Mr Taster

                                  2. re: J.L.

                                    JL, how would I find the address to the place you mentioned?

                                      1. re: Servorg

                                        Serv........I so appreciate you telling that to me and others. Sounds like a fun maybe Saturday late afternoon adventure.

                                      2. re: iL Divo

                                        Go to:


                                        At the prompt, type in: Ramayani

                                        and follow the instructions...

                                  1. re: AlkieGourmand

                                    really?? not really more horrendous than say Scaninavian, German or English food- or is it?

                                      1. re: Das Ubergeek

                                        haha well, maybe that's the Dutch secret recipe to how they became the tallest people in the world: eat less!

                                      2. re: AlkieGourmand

                                        Says you.
                                        No frite sauce for you then or Dutch cheese, 5 yr. aged Gouda to be specific.
                                        Not Dutch but I've been around enough of it, and enough of the culture and people, to realize it isn't 'horrendous' by any stretch of the imagination...

                                          1. re: Mr Taster

                                            Good Frikandel is delicious.
                                            Rijsttafel at any great Indies restaurant, including Gado Gado or Sayur Lodeh is one of my favorites.

                                            1. re: latindancer

                                              Frikandel. Mmm.

                                              I think it's relatively non-controversial to say that Indonesian food is the tastiest food in The Netherlands. However, to categorize rijsttafel under the umbrella of Dutch food is a little too colonial for my taste!

                                              Mr Taster
                                              (who took several trips to Friesland while dating a Dutch girl for about a year)

                                        1. re: AlkieGourmand

                                          > Dutch food is horrendous

                                          Could you elaborate? What have you tried and where have you tried it?

                                  2. In college, I took a class on the Vikings. We had a guest lecturer one day from Iceland who brought in Hakarl (Icelandic-style fermented shark) for us to sample. Tasted like solid ammonia.

                                    12 Replies
                                    1. re: jsandler

                                      Even the Icelanders do not eat hákarl (pronounced "HOW-carl") every day. It's basically a way to prove how strong and stoic you are, and a great excuse to drink copious quantities of brennivín. Now, puffin, on the other hand...

                                      1. re: Das Ubergeek

                                        The discussion of rotten shark reminds me of a comic titled "Nordics like Fish":


                                          1. re: WildSwede

                                            When I l worked in Sweden, the locals told me they eat surströmming because the smell keeps people from coming around and asking for some of your vodka.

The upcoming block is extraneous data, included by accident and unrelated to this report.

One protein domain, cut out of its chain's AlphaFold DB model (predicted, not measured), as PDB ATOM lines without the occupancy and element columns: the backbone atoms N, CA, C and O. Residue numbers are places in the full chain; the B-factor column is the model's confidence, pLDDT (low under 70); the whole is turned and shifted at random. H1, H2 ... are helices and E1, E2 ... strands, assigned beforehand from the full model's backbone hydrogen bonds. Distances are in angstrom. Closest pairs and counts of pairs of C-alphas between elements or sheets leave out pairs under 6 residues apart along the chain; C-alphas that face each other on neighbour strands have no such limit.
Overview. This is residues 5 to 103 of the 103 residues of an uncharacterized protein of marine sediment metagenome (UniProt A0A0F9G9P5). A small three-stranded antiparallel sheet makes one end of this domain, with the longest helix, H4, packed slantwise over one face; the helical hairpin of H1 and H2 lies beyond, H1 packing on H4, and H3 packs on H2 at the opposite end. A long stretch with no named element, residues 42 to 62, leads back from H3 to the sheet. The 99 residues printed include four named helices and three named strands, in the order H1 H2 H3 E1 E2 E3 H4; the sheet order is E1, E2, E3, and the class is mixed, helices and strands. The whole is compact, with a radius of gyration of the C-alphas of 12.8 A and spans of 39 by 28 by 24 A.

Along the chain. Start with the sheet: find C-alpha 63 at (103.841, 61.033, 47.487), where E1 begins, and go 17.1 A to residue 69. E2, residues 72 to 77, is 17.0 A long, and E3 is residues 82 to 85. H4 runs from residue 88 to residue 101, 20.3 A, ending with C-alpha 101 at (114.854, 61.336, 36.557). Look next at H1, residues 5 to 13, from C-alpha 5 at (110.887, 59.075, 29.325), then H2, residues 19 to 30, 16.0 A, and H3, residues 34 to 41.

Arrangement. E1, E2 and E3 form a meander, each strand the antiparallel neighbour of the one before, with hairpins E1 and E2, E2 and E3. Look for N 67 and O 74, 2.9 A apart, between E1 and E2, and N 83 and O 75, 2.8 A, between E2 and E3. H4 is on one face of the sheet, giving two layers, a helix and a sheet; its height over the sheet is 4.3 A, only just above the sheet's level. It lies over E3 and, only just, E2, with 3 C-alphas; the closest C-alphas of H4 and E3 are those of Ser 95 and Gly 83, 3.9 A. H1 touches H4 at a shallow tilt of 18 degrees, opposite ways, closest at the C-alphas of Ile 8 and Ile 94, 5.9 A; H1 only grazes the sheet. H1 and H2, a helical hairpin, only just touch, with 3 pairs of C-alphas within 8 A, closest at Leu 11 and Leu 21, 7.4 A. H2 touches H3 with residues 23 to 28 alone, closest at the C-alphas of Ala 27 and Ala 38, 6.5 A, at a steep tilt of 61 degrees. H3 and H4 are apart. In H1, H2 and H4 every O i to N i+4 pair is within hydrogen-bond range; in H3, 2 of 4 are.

1. re: MissCast

                                              My mom told me they eat surstromming (they even served it at one of their parties here in LA when I was little) as an excuse to drink loads of Acquavit!! ;-)

                                        1. re: Das Ubergeek

                                          Hakarl comes from the huge Greenland Shark. Sounds like the name is descriptive of the sound you make when you projectile vomit after ingestion. "Poi" is no where near as bad, but the name offers the same sound concept. (Universal translation: "How can you eat that s*it?)

                                          1. re: fishyak

                                            What's wrong with ingesting some decomposing shark carcass every once in a while?! :-)

                                            1. re: fishyak

                                              I actually don't mind poi. But hákarl... eeeeegh. What is it about Scandinavians and disgusting ways to preserve fish? The Icelanders have hákarl; the Norwegians make lutefisk, which is salted cod that's reconstituted with lye; the Swedes eat surströmming, which is fermented herring sold in cans that bulge like botulism.

                                              1. re: Das Ubergeek

                                                When I think of great Scandinavian Cuisine, I grow quite nostalgic about Scandia. No one presented it better than Ken Hansen (R.I.P.). Scandinavian cuisine is earning quite a bit of respect these days, with Marcus Sammuelsen (former chef of Acqavit in NYC and cooked for a White House State Dinner). There is a restaurant in Denmark which is receiving very high acclaim. . NOMA is the Michelin 2 star restaurant in Copenhagen

                                                1. re: maudies5

                                                  I agree wholeheartedly—and as a Dane, I applaud this and love Scandinavian food—but it's completely unavailable in Southern Califas.

                                                  1. re: Das Ubergeek

                                                    Konditori was a wonderful little restaurant in Beverly Hills on Camden Drive, They were there for many years and their open faced sandwiches were delicious. I really loved the baby shrimp on dark bread with their dill sauce. Even after the restaurant closed, they continued to sell the dill sauce. Wouldn't it be just great if someone with a bit of imagination would open a little Scandinavian restaurant. Olson's just doesn't work as a restaurant.

                                                    1. re: maudies5

                                                      We used to have a Konditori in Pasadena as well, on Lake. Lovely swedish pancakes (with lingonberry, of course!) and smørrebrød. sigh.